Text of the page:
Do shamrocks and four leaf clovers confuse you a bit?
Sometimes, we get a bit confused regarding the differences between shamrocks and four leaf clovers!
I believe it has to do with thinking of luck and the four leaf clover, which are synonymous.
The four leaf clover filtrated it’s way into the celebration of St. Patrick’s Day …most likely because of the pot of gold references.
Actually, the shamrock…which has 3 leaves, can be found growing wild throughout Ireland. It is worn on the feast day of St. Patrick, 17th March, to represent a link with Saint Patrick, the Bishop who spread the Christian message in Ireland.
There are many legends regarding St. Patrick and most agree on one thing.
He was a man of prayer.
Saint Patrick’s prayer life began when at the age of 16, he was abducted and taken into Irish slavery. After 6 years, he escaped his captors, giving credit and thanks to God for his escape, and he vowed to become a missionary to Ireland.
It is said Saint Patrick used the three leaved Shamrock to explain the concept of the Holy Trinity, (the Father, Son and Holy Spirit), to the pagan Irish during the 5th Century.
The tradition of wearing Shamrocks on Saint Patrick’s Day can be traced back to the early 1700’s, which symbolized national pride, religion as well as the history of the Irish people.
Later, the color green became a replacement for shamrocks if none were to be found.
And much later, St. Patrick’s Day became a day of celebration, wearin’ o tha green, parades and making everything green including the Chicago River which is dyed a bright green a few days before St. Patrick’s Day.
A boat dumps in an environmentally safe orange powder into the river and other boats race up and down the river “mixing-it-up”!
If you have never seen this beautiful bright green river, you are really missing out.
Here in Florida, no one attempts to dye any of our rivers or the gulf of Mexico green. 🙂
Which brings me to another St. Patrick’s Day Tablescape to share again with you.
I started with a green plaid tablecloth.
The centerpiece is a green top hat adorned with shamrocks. I put faux shamrocks in the top of the hat.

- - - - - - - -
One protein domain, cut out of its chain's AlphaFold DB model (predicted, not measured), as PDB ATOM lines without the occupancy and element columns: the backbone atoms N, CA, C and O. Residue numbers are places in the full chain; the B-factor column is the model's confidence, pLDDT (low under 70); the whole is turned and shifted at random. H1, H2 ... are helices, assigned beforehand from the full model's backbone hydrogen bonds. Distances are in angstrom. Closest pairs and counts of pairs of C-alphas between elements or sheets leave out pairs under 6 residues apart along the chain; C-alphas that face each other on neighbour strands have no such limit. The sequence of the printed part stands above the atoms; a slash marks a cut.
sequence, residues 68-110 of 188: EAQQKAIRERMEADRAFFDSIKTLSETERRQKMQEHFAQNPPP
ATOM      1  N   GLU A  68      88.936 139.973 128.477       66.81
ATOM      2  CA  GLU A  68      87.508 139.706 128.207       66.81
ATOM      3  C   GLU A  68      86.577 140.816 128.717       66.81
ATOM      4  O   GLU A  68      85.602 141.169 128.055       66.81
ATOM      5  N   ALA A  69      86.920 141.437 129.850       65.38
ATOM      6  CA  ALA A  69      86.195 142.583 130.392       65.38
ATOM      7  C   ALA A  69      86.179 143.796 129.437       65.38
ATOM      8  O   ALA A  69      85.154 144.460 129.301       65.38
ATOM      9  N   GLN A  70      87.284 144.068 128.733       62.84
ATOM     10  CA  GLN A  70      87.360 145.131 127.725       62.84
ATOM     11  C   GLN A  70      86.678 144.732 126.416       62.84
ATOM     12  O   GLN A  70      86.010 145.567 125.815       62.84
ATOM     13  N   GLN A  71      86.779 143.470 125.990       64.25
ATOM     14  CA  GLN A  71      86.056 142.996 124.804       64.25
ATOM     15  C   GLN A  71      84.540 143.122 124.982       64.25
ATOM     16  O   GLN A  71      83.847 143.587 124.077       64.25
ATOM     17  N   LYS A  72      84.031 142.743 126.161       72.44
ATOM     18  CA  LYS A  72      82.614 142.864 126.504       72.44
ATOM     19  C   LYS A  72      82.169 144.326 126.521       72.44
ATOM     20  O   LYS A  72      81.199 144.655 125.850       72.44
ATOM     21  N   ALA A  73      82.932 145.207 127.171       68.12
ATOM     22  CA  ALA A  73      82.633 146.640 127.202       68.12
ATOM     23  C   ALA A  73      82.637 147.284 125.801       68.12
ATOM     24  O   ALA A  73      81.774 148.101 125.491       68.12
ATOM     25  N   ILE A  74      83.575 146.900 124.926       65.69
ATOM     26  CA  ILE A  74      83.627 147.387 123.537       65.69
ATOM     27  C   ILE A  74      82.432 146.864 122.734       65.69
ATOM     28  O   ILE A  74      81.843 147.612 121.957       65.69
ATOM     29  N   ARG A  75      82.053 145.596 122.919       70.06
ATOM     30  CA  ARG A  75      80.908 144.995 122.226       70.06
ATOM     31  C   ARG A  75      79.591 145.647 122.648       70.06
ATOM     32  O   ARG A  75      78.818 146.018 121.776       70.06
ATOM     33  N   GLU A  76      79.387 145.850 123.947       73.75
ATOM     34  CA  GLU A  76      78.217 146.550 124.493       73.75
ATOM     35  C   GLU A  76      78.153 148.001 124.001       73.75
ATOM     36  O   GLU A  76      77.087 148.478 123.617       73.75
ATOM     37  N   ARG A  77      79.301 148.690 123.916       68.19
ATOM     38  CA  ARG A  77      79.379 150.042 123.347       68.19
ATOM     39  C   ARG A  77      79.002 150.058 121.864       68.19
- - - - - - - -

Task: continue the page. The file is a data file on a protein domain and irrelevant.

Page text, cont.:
On one side of the top hat is a red-headed leprechaun guarding his pot of gold……(any resemblance to me is purely co-incidental !!) 😉
…..and on the other side of the top hat is a large white bunny toting lots of gold coins which have fallen out of his basket. I gave him a green plaid ribbon for the occasion.
I just love his cute little face! This bunny shows up in several of my tablescapes, I simply change the color of his ribbon.
It is almost like the Easter Bunny wanted to help St. Patrick. 🙂 Plus, I just love Spring bunnies in Spring Tablescapes.
The place setting has a white-washed rope charger beneath a square green dinner plate.
A square white salad plate holds a round soup bowl. The flatware is green and silver.
The water glasses have shamrocks surrounding the glass and a faceted beer mug sits at the ready for whatever drink the guests would like.
The green plaid napkins sport white rope napkin rings, which ties in with the white-washed rope chargers.
As you know, I love to play with dishes and if you missed the St. Patrick’s Tablescape “Falling For Fairies And Leprechauns” from a year ago….click here.
Or perhaps you missed the “Everybody is Irish On St. Patrick’s Day” post, if so click here.
Have a great day!!!
I apologize for the pictures…the light was leaving as it was a little late in the day when I took the pics. I would give you sources for all the tablescape items, but all are from many years ago. The little leprechaun has been around for at least 20 years. The water glasses are from the dollar store several years ago.
Hugs and Blessings.